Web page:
Greece Names OECD Analyst Country’s First Anti-Corruption Chief

Greece’s new New Democracy administration named Organization for Economic Cooperation and Development (OECD) policy analyst Angelos Binis head of the new anti-corruption agency, the Transparency Authority.

First reported by Sydney’s Greek City Times, the appointment was seen a key part of the government’s aim to rein in runaway corruption in a country where everyone from doctors to bureaucrats have had their hands out for “fakelaki,” envelopes stuffed with cash, to insure services are rendered better and faster.

Binis has had extensive experience in anti-corruption efforts and he’ll need it for his homeland, the appointment coming a few days after the high court’s prosecutor in charge of running down corruption, Eleni Touloupaki, brought charges against 38 people linked to Piraeus Bank bad loans and transferring money abroad in violation of capital controls ending Sept. 1.

The controls were put in place in the summer of 2015 by then-Prime Minister and Radical Left SYRIZA leader Alexis Tsipras to prevent a run on the banks when customers feared he would lead Greece out of the Eurozone or seize accounts.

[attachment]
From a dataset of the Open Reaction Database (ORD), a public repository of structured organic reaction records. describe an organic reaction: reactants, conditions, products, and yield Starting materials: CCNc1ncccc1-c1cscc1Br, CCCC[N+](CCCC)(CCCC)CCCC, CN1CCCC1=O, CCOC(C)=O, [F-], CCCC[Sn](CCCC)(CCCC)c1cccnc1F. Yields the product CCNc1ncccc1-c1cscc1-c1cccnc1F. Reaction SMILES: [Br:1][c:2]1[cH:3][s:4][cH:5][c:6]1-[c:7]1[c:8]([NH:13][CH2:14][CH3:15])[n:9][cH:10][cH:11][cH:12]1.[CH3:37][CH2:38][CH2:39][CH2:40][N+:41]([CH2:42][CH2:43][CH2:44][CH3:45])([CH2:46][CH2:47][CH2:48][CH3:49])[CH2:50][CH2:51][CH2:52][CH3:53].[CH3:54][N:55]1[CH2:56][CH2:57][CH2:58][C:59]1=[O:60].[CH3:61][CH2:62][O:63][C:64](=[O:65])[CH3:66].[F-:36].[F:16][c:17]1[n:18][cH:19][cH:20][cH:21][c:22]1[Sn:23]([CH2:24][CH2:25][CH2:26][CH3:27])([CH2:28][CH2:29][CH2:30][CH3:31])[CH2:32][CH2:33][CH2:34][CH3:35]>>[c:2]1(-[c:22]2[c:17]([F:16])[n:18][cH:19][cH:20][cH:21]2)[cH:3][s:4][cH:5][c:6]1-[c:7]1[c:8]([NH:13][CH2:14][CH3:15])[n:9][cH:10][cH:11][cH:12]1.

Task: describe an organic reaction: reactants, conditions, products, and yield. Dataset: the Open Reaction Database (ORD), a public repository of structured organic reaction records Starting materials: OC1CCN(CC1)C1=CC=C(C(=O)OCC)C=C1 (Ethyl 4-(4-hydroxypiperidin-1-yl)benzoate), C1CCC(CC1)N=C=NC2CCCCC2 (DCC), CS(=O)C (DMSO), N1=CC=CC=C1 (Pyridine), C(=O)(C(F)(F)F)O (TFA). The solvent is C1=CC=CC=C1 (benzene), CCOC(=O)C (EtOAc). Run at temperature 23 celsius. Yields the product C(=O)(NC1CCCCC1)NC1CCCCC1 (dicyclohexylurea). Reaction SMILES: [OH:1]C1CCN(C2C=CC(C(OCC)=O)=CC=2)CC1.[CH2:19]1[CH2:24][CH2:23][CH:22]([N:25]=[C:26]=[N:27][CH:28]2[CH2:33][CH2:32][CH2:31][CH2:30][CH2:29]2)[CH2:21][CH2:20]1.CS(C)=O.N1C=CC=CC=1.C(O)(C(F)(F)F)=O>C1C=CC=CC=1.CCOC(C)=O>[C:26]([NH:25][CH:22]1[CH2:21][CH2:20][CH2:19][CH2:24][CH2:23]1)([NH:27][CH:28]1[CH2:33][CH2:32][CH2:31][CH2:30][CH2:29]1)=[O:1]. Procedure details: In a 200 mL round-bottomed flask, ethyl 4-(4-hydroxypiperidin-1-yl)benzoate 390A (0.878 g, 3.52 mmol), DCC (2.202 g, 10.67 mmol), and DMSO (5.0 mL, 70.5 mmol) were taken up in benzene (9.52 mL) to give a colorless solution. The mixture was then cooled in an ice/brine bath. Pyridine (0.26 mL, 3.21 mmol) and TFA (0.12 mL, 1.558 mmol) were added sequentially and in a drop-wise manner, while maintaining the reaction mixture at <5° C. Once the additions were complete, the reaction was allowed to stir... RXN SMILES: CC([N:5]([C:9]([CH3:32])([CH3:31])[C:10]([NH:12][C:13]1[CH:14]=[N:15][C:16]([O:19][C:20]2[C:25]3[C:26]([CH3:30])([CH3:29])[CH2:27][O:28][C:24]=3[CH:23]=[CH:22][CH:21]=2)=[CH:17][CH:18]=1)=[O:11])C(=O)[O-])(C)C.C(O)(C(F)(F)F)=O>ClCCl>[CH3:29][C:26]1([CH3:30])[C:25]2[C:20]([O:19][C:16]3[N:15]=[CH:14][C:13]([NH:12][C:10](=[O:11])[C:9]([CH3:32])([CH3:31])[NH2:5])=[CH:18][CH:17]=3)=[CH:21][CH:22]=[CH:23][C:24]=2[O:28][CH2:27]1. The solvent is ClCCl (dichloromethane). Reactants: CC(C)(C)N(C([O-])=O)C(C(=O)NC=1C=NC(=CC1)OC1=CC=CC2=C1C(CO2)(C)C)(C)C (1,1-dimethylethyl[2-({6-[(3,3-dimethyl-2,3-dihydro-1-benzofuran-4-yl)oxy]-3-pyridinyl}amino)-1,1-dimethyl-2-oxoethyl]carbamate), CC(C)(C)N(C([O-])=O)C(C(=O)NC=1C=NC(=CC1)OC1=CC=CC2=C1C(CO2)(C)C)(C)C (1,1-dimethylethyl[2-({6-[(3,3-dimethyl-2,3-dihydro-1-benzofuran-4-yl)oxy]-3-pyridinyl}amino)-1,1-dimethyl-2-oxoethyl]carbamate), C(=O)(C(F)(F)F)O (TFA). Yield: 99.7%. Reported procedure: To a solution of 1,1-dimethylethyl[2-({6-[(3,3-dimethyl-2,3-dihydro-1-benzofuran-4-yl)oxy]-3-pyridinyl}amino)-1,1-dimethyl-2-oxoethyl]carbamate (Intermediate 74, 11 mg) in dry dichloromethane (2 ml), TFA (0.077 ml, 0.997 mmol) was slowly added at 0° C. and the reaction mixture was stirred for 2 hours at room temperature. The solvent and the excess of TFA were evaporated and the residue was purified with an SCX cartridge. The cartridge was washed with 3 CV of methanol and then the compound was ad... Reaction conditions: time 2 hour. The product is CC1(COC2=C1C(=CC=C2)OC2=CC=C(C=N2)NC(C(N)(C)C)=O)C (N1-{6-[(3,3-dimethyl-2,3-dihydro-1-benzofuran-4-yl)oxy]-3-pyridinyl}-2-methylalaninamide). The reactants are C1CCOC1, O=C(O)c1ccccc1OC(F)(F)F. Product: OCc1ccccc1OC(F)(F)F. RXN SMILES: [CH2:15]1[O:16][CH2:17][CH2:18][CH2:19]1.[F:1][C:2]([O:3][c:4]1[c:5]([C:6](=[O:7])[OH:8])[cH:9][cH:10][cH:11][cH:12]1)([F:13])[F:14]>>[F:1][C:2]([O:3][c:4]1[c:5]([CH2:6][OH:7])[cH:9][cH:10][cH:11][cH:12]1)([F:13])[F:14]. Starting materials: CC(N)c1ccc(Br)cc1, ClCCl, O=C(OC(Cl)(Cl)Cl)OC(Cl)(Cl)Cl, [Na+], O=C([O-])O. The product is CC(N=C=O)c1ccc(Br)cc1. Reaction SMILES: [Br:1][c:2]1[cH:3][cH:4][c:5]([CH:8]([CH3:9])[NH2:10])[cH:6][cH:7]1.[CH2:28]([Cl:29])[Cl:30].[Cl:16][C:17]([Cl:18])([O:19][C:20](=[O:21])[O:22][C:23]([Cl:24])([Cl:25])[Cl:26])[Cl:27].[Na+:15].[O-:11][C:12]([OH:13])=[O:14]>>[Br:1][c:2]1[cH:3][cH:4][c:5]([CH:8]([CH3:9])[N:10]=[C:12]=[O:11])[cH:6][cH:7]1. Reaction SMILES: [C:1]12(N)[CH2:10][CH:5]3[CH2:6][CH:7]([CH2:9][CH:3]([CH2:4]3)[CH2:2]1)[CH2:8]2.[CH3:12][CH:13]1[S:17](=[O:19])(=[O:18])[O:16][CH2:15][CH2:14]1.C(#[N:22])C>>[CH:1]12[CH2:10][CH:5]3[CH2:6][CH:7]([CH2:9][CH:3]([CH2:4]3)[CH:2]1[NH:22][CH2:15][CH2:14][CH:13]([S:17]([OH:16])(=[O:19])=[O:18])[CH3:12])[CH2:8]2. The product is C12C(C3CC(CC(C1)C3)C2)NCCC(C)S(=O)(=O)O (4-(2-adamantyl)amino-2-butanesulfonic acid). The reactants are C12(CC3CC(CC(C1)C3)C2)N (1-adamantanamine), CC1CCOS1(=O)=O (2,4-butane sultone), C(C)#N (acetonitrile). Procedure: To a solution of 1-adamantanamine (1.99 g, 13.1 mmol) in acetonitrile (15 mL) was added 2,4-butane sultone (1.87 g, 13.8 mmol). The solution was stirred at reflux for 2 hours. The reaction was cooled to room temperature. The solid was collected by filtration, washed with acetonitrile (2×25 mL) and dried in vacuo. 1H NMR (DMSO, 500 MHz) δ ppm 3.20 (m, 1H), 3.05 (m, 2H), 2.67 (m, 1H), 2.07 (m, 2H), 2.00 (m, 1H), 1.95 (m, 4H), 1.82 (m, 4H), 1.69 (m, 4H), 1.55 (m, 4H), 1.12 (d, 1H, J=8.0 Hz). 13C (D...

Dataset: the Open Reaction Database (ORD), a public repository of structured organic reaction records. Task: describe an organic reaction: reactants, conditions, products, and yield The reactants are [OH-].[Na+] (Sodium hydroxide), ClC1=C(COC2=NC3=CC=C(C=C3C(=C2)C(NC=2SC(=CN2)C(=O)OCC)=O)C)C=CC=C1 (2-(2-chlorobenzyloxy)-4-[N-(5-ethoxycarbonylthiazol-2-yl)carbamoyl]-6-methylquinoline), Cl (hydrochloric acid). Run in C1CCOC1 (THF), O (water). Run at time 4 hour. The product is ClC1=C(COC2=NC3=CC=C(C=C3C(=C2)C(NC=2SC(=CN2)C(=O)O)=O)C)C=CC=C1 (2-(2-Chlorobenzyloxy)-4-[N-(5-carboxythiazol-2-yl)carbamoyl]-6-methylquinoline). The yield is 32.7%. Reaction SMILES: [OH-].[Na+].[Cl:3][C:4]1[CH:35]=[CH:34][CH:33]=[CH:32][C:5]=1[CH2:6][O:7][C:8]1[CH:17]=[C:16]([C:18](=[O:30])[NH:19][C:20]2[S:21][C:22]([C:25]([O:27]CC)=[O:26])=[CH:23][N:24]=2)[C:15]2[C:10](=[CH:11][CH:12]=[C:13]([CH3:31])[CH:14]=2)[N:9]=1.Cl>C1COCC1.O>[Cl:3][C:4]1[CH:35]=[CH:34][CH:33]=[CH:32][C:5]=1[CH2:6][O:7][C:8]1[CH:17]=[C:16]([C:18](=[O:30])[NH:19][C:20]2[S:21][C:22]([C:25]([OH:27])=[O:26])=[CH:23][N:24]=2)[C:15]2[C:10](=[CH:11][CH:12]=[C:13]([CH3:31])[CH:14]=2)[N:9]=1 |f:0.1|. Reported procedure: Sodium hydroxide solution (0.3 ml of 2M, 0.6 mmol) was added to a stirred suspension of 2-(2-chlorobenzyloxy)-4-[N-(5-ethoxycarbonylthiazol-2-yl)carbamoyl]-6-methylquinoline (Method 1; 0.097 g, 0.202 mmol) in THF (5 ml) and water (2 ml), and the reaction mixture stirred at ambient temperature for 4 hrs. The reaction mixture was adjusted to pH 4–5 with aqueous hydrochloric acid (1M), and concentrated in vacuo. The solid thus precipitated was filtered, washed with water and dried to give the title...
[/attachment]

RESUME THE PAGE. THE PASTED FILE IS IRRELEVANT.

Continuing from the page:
The suspects, who include bank employees of the bank, are to face charges of breach of faith and money laundering while charges against two high-ranking bankers originally implicated dropped due to a lack of evidence, said Kathimerini.

Binis has served in Greece’s General Accounting Office of State and the Public Administration Inspectorate, and since September 2015 as a consultant-analyst on transparency and corruption issues for the Paris-based OECD.

The new independent authority will have the powers and responsibilities formerly under the state’s public administration inspection services with a source not identified telling the Australian-based site that “by proposing that this authority be staffed by a public-sector technocrat with no party background indicate the government’s absolute commitment to a real institutional and operation depoliticization of the control of corruption.”

Prior to the OECD, Binis served six years with Greece’s Inspectors-Controllers Body for Public Administration (ICBPA) as head inspector for the agency, which, while not independent was charged under law to “step up the fight against corruption, maladministration, ineffectiveness, low productivity, and low quality of the services rendered by the public organizations.”

Last year, said Compliance Week, he wrote an article showing his mindset about the difficult task of taking on issues like graft and bribery, writing of what he called an “implementation gap” and noting that few public companies in Greece currently have a “substantial risk management function” with inadequate cybersecurity in place.

Greece’s Parliament only just recently adopted the European Union’s General Data Protection Regulation (GDPR) under the threat of penalties otherwise if undone.